This worked really well, but at the time, I wondered if it would be possible for Google Earth to act more as an interactive partner rather than a static viewer. When it came to having GIS capabilities, Google Earth has never really been considered (for good reason).
However, the more I thought about it, the more I wondered if GIS type functions used for command and control applications could not be accessed and used by Google Earth. What I really wanted to do was to used open-source functions with not license restrictions to create a GIS back end, and then have Google Earth act as the interface.
When Google Earth officially announced that they had a COM API, I started looking a bit more at the possibility of being able to interact more effectively with Google Earth. I noticed some update functions that I thought might help . I first mentioned this in the beginning of December when I wrote New Google Earth API Allows for GIS Type Interaction.
I was able to use this new API function to select coordinates directly from Google Earth. This has huge implications, as I can use these coordinates to Select and Identify GIS data. I can now marry this capability with Shape2Earth, which allows me to Import GIS directly into Google Earth.
So, now I can load GIS data directly into Google Earth, and I can query and select this data using Google Earth. The next thing I want to do is actually create data and launch geoprocessing functions from Google Earth. Here is how I do that.
To start with, I have the Google Earth Render window embedded in my application (I'm using GoogleEarthAirlines to do this), and I have loaded GIS data using a modified form of Shape2Earth.
To show how I can interact with Google Earth similar to a GIS, I'll walk through an emergency response scenario. I am given a building at which there is an incident, I can do a quick search using either the building name, ID, or a coordinate. I use MapWindow GIS components to search for the building information in the shapefile, and then zoom to the location.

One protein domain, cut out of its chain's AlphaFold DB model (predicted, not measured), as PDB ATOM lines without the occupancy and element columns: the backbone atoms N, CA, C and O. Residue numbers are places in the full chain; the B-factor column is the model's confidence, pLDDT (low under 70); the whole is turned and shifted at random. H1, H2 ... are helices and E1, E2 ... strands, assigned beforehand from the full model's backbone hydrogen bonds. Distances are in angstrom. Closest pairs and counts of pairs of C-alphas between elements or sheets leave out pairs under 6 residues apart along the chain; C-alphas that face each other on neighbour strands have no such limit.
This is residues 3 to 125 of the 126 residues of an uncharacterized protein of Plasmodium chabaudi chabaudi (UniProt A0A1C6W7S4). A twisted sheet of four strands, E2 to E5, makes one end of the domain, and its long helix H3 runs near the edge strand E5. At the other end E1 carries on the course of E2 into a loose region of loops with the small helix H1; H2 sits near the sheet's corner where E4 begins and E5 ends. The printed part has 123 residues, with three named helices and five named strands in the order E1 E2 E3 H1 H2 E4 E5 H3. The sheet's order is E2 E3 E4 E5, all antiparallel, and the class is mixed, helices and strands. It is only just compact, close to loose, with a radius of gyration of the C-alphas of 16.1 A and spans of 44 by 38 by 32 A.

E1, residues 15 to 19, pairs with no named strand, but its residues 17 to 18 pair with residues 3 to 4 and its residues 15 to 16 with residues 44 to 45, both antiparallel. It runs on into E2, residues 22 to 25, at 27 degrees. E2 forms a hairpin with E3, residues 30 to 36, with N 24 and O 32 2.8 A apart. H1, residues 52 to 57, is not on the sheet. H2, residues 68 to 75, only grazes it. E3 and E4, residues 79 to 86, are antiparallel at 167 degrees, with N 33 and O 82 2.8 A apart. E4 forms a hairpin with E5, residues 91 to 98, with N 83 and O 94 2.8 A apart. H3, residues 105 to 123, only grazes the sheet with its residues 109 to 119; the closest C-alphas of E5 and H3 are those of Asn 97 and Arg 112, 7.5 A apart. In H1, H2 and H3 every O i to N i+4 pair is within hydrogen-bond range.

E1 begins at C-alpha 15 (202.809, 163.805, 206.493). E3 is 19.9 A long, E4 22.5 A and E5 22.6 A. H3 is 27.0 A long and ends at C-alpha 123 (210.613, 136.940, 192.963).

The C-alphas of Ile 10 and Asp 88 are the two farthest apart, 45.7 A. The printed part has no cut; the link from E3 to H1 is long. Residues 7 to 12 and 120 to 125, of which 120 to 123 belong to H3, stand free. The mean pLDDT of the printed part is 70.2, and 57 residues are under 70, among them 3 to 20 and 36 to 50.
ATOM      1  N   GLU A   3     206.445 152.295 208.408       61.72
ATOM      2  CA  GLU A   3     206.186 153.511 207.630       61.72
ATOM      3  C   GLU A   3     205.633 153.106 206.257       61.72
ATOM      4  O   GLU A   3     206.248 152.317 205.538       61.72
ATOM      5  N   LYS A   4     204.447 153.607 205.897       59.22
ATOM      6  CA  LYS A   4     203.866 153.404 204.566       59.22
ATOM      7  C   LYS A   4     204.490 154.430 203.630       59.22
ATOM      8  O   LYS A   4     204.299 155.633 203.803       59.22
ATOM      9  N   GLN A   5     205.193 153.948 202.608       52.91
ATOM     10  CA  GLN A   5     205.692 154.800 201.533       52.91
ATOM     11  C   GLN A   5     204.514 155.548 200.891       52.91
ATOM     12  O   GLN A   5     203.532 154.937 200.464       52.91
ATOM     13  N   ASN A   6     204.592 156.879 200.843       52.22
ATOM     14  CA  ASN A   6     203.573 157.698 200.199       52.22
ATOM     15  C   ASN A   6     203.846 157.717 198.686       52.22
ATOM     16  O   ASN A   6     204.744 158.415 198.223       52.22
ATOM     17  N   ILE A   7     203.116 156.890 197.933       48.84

When I get to the area of interest, I want to Cordon (buffer) off the affected area. I first select my Cordon tool and click on Google Earth to set the center point (I could also select the building and create a cordon around that). The point (or selected feature) is sent to my cordon tool. I then select the size of the cordon, the measurement units (feet, meters, etc.), and the number of rings I would like. In this case, 2000 feet with 1 ring.
MapWindow GIS components are used to create the buffer (shown below). Shape2Earth creates a kml file and a shapefile to represent the new geospatial data set.
The next thing I want to do is determine what buildings are impacted by this event. MapWindow GIS components select the buildings using the cordon polygon. Shape2Earth modifies the color of the kml and reloads is quickly into Google Earth (see below). The same process is used to select affected roads, and to set up traffic control points to isolate the area.
All of these new data are saved as kml with associated shapefiles as described in Importing GIS Data into Google Earth.
Since my GIS data and KML are linked, and I can grab coordinates off of the map, I can change the status of buildings simply by clicking on them in Google Earth (note that the orientation of Google Earth does not matter, not does the location that you click). This brings up a dialog box that lets me edit the GIS data which also changes the color of the KML.
Below, the KML file is update and reloaded.
Combining the visualization of Google Earth with the power of GIS leads to some very effective capabilities. The data can be immediately served out to other clients, such as another Google Earth as seen in the graphics below.
GIS Data viewed and edited in Google Earth above